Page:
Kay Cannon's Blockers Is the Unexpectedly Feminist Teen Comedy We've Been Waiting For

At first glance, Blockers has all the trappings of teen comedies we've seen 100 times before. Raunchy one-liners? Check. Trippy drug experiences? Check. A teenager's quest to lose their virginity? Check. John Cena chugging a beer using his . . . butt? Yeah, check. Only this time we're not watching a group of young men come of age, and Blockers definitely isn't another formulaic teen comedy. In the hands of director Kay Cannon, the film evolves into something that's a little bit more meaningful, a lot more feminist, and yes — truly f*cking hilarious.

That shouldn't come as a surprise to anyone who's been paying attention to Cannon's highly successful career thus far. After spending years working behind the scenes as a writer and producer on Tina Fey's NBC comedy 30 Rock, Cannon penned the screenplay for a little movie called Pitch Perfect. Not only was an insanely popular, female-led musical comedy franchise launched, but so was Cannon's desire to tell stories that celebrate women.

"When I did Pitch Perfect, I just wanted to tell a story," Cannon tells me during a recent interview ahead of the Blockers premiere. "The story is all female groups are underdogs in the a capella world. That's where the story lived, right? For me, I was writing a sports comedy, sort of a Bad News Bears. Then when Pitch Perfect had this success and was touted as this female empowered movie about female friendship . . . in my mind, I'd had blinders on and I was just focused on telling a funny story with funny characters, because I'm a woman who knows a lot of other women who are funny. That's what I like, that's what I know."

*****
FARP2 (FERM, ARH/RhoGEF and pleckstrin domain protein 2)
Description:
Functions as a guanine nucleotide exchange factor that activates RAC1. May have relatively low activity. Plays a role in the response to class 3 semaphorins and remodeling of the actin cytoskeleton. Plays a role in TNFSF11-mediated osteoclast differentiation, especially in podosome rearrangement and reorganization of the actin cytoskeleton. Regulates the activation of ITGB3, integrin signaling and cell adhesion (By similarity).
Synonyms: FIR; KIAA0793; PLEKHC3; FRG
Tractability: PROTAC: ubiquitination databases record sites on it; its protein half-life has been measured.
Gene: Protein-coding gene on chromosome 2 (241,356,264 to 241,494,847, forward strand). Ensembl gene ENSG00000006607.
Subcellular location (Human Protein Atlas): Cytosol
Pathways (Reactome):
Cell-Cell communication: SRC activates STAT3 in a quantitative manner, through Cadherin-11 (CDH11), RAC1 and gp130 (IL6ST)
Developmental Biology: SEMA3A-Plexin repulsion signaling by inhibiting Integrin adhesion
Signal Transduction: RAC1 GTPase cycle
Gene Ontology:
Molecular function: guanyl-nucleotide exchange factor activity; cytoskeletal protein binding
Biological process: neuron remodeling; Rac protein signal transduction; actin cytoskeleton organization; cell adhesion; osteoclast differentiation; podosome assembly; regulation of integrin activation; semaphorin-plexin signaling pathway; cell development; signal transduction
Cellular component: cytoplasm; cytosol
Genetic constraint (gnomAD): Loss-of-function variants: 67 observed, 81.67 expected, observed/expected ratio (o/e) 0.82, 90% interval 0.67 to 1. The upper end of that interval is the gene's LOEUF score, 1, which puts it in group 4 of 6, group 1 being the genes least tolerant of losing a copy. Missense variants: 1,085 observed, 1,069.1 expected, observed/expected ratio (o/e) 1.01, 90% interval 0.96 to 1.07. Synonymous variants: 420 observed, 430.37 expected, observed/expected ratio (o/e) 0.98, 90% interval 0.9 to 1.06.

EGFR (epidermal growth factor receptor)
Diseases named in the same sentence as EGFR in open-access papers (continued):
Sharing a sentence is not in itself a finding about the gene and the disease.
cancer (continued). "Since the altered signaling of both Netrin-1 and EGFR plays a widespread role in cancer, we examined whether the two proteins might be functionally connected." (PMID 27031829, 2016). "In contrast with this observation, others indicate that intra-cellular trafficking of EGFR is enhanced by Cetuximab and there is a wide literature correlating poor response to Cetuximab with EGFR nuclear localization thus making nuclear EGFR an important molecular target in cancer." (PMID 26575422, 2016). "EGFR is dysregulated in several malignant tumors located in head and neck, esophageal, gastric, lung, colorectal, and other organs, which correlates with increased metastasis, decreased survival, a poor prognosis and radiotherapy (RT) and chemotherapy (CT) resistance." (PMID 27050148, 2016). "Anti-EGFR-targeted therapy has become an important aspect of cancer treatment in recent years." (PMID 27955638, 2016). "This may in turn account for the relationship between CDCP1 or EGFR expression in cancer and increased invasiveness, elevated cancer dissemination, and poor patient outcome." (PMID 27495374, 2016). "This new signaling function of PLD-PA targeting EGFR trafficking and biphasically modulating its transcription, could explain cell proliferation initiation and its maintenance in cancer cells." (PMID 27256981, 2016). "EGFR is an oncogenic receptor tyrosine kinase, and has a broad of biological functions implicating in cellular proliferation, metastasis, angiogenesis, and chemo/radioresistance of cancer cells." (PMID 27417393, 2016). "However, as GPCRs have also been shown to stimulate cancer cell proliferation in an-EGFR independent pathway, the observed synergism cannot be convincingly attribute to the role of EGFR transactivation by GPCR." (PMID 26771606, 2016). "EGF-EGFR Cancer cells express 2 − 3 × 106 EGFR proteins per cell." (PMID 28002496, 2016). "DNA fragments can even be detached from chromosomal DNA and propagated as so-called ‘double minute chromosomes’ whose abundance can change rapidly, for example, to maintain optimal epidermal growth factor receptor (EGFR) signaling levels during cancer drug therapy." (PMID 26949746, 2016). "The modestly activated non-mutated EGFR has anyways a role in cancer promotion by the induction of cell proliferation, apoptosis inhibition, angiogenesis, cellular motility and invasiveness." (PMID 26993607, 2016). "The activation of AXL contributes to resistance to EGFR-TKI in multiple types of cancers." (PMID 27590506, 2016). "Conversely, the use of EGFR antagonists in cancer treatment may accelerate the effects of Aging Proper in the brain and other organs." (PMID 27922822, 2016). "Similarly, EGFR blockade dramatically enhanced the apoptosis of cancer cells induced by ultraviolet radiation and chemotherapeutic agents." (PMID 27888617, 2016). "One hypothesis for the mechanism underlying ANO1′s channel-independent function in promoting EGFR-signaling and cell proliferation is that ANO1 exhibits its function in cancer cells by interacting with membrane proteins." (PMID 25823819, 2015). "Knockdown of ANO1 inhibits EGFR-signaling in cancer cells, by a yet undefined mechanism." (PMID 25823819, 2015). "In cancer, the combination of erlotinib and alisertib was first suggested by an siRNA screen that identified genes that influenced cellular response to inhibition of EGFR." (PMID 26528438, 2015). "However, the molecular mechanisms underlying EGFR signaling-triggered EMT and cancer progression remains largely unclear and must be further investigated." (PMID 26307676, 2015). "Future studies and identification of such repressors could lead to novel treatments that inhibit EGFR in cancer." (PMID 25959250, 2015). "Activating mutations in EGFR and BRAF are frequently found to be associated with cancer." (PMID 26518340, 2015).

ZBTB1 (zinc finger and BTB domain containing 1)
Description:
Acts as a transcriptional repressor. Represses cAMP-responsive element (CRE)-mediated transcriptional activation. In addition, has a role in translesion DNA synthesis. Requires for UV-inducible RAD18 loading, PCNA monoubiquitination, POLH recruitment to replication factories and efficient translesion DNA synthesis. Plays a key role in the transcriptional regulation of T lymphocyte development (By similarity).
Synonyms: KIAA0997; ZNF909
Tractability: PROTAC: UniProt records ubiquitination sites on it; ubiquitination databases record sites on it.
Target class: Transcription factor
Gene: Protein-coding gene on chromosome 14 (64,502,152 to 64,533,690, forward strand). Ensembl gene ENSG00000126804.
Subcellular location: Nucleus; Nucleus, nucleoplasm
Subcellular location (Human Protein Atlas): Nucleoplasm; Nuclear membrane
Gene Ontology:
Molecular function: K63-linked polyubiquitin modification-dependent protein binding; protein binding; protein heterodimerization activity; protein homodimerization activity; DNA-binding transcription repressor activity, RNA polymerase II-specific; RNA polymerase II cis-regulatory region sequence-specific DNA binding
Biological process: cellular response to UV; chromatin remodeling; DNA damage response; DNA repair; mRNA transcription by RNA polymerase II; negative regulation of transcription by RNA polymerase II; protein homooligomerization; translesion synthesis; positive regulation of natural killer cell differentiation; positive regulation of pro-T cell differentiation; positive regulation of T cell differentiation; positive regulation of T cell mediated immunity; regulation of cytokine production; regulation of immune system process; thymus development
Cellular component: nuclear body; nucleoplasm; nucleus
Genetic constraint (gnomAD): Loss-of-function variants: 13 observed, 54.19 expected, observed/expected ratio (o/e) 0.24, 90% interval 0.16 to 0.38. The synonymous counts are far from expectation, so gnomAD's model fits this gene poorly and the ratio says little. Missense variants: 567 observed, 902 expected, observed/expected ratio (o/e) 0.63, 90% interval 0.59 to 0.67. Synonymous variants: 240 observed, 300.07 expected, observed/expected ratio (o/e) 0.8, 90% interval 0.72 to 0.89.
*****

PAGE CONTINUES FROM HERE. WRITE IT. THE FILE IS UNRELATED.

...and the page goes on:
"The ideas that I'm most drawn to are centered around women."

From there Cannon worked on comedies like New Girl and Cristela, both of which prominently feature female characters, as well as the next two Pitch Perfect films. She also served as an executive producer and showrunner on Netflix's Girlboss, an ambitious ode to bold women based on Nasty Gal founder Sophia Amoruso's meteoric rise to e-commerce fame that ultimately didn't pan out (it was canceled by the streaming giant after one season). All of this is to say that Blockers, with its unexpectedly feminist point of view, could not have ended up with a more perfect director.

BLOCKERS, from left: Miles Robbins, Geraldine Viswanathan, Kathryn Newton, Graham Phillips, Gideon Adlon, Jimmy Bellinger, 2018. ph: Quantrell D. Colbert / Universal Pictures /Courtesy Everett Collection
Everett Collection

For anyone who opted out of watching Cena's beer stunt in the trailer, Blockers follows three overprotective parents — played by Cena, Leslie Mann, and Ike Barinholtz, who should be cast together in every movie from now on — who join forces to keep their three daughters from losing their respective virginities on prom night. A plot like this could easily veer into territory ripe with the misogynistic sentiment that young women shouldn't be so forward when it comes to having sex for the first time, but time and time again, the film upends stereotypes you didn't even realize were there to begin with.

The screenplay was written by two men — Brian Kehoe and Jim Kehoe — and Cannon's addition to the project ensured Blockers had a necessary female voice.

"Brian and Jim took the project as far as they could in terms of their perspective. We had men writing the script and all the producers were male, but luckily for me, and rightly so, they said 'We can't be the ones in charge of this project, we need the female perspective,'" Cannon explained. There are countless ways this shines through, but maybe none are as important as the authentic bond between the film's three young stars: Kathryn Newton (Big Little Lies), Geraldine Viswanathan (Janet King), and Gideon Adlon (American Crime).